For a joint-life annuity, the income simply passes over to a surviving spouse in the event of one life assured’s death and will, therefore, form part of their overall income for tax purposes. As such, there is no ‘inheritance’ and the annuity policy will cease upon the death of the surviving spouse.

        A guaranteed annuity provides an income for a fixed period of time. If the life assured passes away during the term, then a nominated beneficiary will receive the income for the remaining period.

        A value protected annuity provides a return of the original amount invested to a nominated beneficiary in the event of the policy owner and life assured’s death.

        Due to the death benefit features provided by both a guaranteed and value protected annuity, there may be potential tax implications for a beneficiary.

        How are annuities taxed to beneficiaries?

        The taxation of any annuity which has been inherited by a beneficiary will be dictated by the age of the original owner upon their death.

        Annuity Owner Dies before the age of 75 Annuity Owner Dies after the age of 75
        Beneficiaries will receive all the annuity payments free of income tax Beneficiaries will pay income tax on all annuity payments at their marginal rate

        Is an annuity subject to inheritance tax?

        Inheritance tax is not typically liable on any annuities in the UK. In the event of the original owner’s death, a beneficiary can receive benefits from an annuity in the form of an income or lump sum payment which may be subject to income tax (as outlined above) but not inheritance tax.Is an annuity subject to inheritance tax?

        An annuity provider holds the funds within a discretionary trust, therefore, when the owner of an annuity dies these funds do not form part of their estate.

        If you’ve recently inherited an annuity, or are aware that you’re a named beneficiary of one, it’s important to understand what potential tax consequences may arise as a result. This is where we can help.

        The advisors we work with can provide a wealth of knowledge in all areas relating to the taxation of annuities both during your retirement and upon death. If you get in touch we can arrange for an expert to contact you and discuss further.

        Speak to an annuities expert

        Annuities are a popular option for many people as a means to bolster their retirement income, however, it’s important to understand how taxes are applied on the annuity you choose both for the income you receive and any death benefit features included.

        This is where we can help. The advisors we work with can help you better understand the full tax treatment on any annuities you wish to buy after you reach retirement.

        All advice is free and any information is always given in the strictest confidence.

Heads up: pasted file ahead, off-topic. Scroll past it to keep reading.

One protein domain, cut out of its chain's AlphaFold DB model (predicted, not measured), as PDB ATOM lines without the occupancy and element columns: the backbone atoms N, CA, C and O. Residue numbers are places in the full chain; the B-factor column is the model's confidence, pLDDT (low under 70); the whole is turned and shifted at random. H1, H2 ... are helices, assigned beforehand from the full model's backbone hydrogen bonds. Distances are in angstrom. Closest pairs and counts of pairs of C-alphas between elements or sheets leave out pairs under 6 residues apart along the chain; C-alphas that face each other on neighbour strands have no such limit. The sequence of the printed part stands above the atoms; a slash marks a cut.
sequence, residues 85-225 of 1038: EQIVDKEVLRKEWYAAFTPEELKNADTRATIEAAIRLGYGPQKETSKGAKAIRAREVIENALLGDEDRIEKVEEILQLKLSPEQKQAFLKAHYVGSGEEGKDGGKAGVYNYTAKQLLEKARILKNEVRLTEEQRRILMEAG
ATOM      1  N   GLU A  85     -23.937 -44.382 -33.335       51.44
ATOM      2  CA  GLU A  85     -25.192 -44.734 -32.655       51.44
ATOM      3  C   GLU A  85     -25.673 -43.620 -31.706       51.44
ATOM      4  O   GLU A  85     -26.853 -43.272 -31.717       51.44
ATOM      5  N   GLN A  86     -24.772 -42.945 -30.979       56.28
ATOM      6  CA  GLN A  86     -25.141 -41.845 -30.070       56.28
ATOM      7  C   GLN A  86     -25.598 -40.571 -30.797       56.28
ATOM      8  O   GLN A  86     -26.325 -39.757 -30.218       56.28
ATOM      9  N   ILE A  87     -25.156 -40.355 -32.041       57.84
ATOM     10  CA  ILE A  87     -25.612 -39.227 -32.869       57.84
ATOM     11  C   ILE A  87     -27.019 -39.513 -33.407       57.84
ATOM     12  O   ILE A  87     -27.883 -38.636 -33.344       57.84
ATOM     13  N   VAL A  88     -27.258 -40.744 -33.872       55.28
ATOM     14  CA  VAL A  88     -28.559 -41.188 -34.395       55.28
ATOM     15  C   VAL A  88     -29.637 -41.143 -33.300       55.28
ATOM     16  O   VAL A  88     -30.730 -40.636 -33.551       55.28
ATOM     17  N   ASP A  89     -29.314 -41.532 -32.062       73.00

Call us on 0808 189 0463 or make an enquiry to get started.

        Ask A Quick Question

        We can help! We know everyone's circumstances are different, that's why we work with brokers who are experts in pensions Ask us a question and we'll get the best expert to help.

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        Richard Angliss

        Richard Angliss

        Finance Expert

        About the author

        Richard Angliss has made a career in financial services which stretches over 40 years.

        His early career was spent learning about the various financial products and applying them to prudent advice, working for one of the largest life assurance and investment firms. After that he joined the financial services arm of a very well-known firm providing independent advice to their 8 million customers.

        For the last 20 years he has been involved in building software solutions that help Advisers and clients work together to achieve good financial outcomes and helping to set up three independent advisory firms. He also has written many articles for financial services publications and provided commentary for newspaper journalists.

        At an early stage in his career he realised the great satisfaction that comes with being able to help people achieve their goals and protect their families. “Regulation of financial services has hugely impacted on ensuring people get appropriate advice. The issue these days is access to that advice and just as importantly regular reviews to make sure that everything stays on track”.

        With the growing development of online resources such as Online Money Advisor he sees a great future for people to access advice to make their pension and investment work harder for them.  Plus, of course, to ensure they have insurance products in place that will be required when unforeseen events happen.

        He knows getting that balance right is crucial to prudent financial planning and the wellbeing of individuals and their families.